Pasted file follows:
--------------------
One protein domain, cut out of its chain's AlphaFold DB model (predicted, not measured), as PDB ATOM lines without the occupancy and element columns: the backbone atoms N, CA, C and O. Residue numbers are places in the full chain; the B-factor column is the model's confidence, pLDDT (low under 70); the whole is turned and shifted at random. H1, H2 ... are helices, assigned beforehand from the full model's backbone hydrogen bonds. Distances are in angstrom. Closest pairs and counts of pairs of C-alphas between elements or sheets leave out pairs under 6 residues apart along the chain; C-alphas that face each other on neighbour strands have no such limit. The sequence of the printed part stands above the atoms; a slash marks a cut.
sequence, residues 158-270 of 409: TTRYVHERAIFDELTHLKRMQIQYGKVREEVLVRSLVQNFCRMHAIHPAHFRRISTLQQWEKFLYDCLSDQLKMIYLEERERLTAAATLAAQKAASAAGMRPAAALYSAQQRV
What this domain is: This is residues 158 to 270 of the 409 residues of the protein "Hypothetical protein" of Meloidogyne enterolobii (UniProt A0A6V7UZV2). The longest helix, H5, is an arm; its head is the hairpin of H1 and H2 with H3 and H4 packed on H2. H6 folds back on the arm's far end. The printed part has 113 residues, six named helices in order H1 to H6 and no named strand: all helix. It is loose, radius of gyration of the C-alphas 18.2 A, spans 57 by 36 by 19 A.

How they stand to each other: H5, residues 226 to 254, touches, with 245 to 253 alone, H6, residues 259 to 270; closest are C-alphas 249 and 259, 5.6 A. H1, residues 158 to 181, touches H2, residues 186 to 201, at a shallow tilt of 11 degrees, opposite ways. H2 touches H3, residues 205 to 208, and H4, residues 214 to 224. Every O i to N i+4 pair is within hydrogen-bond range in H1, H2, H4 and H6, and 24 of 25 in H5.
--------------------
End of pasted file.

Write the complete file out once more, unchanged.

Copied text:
One protein domain, cut out of its chain's AlphaFold DB model (predicted, not measured), as PDB ATOM lines without the occupancy and element columns: the backbone atoms N, CA, C and O. Residue numbers are places in the full chain; the B-factor column is the model's confidence, pLDDT (low under 70); the whole is turned and shifted at random. H1, H2 ... are helices, assigned beforehand from the full model's backbone hydrogen bonds. Distances are in angstrom. Closest pairs and counts of pairs of C-alphas between elements or sheets leave out pairs under 6 residues apart along the chain; C-alphas that face each other on neighbour strands have no such limit. The sequence of the printed part stands above the atoms; a slash marks a cut.
sequence, residues 158-270 of 409: TTRYVHERAIFDELTHLKRMQIQYGKVREEVLVRSLVQNFCRMHAIHPAHFRRISTLQQWEKFLYDCLSDQLKMIYLEERERLTAAATLAAQKAASAAGMRPAAALYSAQQRV
What this domain is: This is residues 158 to 270 of the 409 residues of the protein "Hypothetical protein" of Meloidogyne enterolobii (UniProt A0A6V7UZV2). The longest helix, H5, is an arm; its head is the hairpin of H1 and H2 with H3 and H4 packed on H2. H6 folds back on the arm's far end. The printed part has 113 residues, six named helices in order H1 to H6 and no named strand: all helix. It is loose, radius of gyration of the C-alphas 18.2 A, spans 57 by 36 by 19 A.

How they stand to each other: H5, residues 226 to 254, touches, with 245 to 253 alone, H6, residues 259 to 270; closest are C-alphas 249 and 259, 5.6 A. H1, residues 158 to 181, touches H2, residues 186 to 201, at a shallow tilt of 11 degrees, opposite ways. H2 touches H3, residues 205 to 208, and H4, residues 214 to 224. Every O i to N i+4 pair is within hydrogen-bond range in H1, H2, H4 and H6, and 24 of 25 in H5.